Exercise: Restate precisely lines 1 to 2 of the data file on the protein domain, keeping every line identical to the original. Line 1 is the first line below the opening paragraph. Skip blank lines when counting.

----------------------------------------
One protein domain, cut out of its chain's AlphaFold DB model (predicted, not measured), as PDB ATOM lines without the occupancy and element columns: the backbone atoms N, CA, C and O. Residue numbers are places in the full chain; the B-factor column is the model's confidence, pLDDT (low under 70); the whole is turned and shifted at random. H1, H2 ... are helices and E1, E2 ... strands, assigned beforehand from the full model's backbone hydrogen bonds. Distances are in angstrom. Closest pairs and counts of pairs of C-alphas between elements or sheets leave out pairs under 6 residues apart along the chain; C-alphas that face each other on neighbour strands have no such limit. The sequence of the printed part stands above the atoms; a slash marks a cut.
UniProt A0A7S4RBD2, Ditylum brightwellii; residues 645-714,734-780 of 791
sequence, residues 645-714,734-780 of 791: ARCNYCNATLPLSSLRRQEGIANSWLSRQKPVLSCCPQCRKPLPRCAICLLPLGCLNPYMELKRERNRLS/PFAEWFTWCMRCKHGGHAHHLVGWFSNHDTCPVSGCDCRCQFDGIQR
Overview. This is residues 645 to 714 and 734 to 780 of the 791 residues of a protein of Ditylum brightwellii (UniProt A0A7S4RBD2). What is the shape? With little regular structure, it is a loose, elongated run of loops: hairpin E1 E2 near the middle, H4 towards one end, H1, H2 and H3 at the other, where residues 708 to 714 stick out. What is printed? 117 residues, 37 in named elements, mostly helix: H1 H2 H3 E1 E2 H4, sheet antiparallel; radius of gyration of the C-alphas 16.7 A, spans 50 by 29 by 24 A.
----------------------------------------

UniProt A0A7S4RBD2, Ditylum brightwellii; residues 645-714,734-780 of 791
sequence, residues 645-714,734-780 of 791: ARCNYCNATLPLSSLRRQEGIANSWLSRQKPVLSCCPQCRKPLPRCAICLLPLGCLNPYMELKRERNRLS/PFAEWFTWCMRCKHGGHAHHLVGWFSNHDTCPVSGCDCRCQFDGIQR